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"covered the insulation with 4mil clear poly, along with the exterior walls." ---- you must live in a cold or very cold climate or your building department requires this. I would have installed foam board on the rafters first to ensure a thermal break to the inside warm wood (and back primed). Hopefully you have 2" air space next to the roof deck with such a low pitched roof and continuous baffles with 1" space at ends.
http://www.southface.org/web/resources&services/publications/factsheets/25_insulateceilings_4pdf.pdf
http://www.buildingscience.com/documents/digests/bsd-115-wood-pitched-roof-construction?full_view=1
Be safe, Gary
 

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Gosh; and there I was thinking you didn't even need insulation in Miami...or was it Montana...no wait, you said...uh....wait as minute! you didn't say. Hmmm...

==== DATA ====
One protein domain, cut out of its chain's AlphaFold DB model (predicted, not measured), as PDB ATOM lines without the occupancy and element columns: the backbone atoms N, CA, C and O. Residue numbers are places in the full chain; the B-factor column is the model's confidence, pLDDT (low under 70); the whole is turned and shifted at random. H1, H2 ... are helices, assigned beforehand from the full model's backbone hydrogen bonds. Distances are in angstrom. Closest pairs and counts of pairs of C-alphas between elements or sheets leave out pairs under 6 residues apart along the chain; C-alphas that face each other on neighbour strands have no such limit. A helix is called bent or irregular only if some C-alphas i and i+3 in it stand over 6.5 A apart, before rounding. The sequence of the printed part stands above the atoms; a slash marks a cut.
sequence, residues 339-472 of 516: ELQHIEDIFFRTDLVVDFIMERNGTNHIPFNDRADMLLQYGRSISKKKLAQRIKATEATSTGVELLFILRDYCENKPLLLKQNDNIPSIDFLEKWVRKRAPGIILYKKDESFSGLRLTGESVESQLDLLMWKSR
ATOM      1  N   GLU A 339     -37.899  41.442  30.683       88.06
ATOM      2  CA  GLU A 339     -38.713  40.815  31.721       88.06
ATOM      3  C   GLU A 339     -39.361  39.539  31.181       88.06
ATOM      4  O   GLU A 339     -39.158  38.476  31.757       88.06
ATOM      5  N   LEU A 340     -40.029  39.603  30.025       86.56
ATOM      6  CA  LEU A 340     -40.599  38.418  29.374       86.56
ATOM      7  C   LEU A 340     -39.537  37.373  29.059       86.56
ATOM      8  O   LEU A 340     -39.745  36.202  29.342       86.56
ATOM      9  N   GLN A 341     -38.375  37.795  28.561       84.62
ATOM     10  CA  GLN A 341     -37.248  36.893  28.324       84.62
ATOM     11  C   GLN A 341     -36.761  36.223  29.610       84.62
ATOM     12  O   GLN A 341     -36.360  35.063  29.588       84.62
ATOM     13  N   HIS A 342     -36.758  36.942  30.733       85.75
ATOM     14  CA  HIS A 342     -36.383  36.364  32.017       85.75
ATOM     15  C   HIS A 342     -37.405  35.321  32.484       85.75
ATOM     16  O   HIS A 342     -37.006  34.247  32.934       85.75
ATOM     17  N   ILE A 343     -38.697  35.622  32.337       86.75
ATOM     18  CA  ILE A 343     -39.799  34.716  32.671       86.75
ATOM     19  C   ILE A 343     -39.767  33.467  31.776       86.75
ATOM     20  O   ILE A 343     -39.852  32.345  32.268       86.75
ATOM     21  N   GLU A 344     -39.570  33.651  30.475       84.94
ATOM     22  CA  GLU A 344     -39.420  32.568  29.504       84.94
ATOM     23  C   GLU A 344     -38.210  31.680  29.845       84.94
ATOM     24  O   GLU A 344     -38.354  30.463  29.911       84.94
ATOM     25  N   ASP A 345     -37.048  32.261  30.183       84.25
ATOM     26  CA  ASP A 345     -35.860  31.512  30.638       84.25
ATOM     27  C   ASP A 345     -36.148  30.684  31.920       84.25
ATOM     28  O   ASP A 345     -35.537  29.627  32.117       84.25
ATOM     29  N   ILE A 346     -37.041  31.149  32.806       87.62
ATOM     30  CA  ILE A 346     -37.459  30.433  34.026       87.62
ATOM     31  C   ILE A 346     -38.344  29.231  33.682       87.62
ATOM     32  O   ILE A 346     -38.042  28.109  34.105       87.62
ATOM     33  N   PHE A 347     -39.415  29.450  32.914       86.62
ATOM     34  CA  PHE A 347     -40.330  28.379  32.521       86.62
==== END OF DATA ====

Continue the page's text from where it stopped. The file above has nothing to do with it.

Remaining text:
:furious:
Now how can we make an assessment of your needs when we don't even know where you live???
 

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Discussion Starter #5
Sorry, yes you are right I would need to give more info. We live in Hudson, WI and yes we did install foam air space panels prior to the insulation. We also live in a log cabin home. The main house is full log the new addition was built with 2x6 framing and log siding on the exterior.
 

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You should have an air exchanger in a "tight house." In older houses they are drafty enough to allow air to exchange moisture with the outside. There is nothing wrong with making houses more energy efficient, but you need to get the moisture out with an air exchanger, especially in a cold climate.